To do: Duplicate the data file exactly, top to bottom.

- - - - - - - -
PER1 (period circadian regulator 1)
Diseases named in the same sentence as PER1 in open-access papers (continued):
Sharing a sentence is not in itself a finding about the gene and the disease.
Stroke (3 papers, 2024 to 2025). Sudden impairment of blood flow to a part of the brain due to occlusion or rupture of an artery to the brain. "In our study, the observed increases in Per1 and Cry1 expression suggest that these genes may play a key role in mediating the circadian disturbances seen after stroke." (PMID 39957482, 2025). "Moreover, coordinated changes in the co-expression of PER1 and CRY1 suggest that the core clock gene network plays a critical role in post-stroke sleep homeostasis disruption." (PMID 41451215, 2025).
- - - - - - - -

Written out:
PER1 (period circadian regulator 1)
Diseases named in the same sentence as PER1 in open-access papers (continued):
Sharing a sentence is not in itself a finding about the gene and the disease.
Stroke (3 papers, 2024 to 2025). Sudden impairment of blood flow to a part of the brain due to occlusion or rupture of an artery to the brain. "In our study, the observed increases in Per1 and Cry1 expression suggest that these genes may play a key role in mediating the circadian disturbances seen after stroke." (PMID 39957482, 2025). "Moreover, coordinated changes in the co-expression of PER1 and CRY1 suggest that the core clock gene network plays a critical role in post-stroke sleep homeostasis disruption." (PMID 41451215, 2025).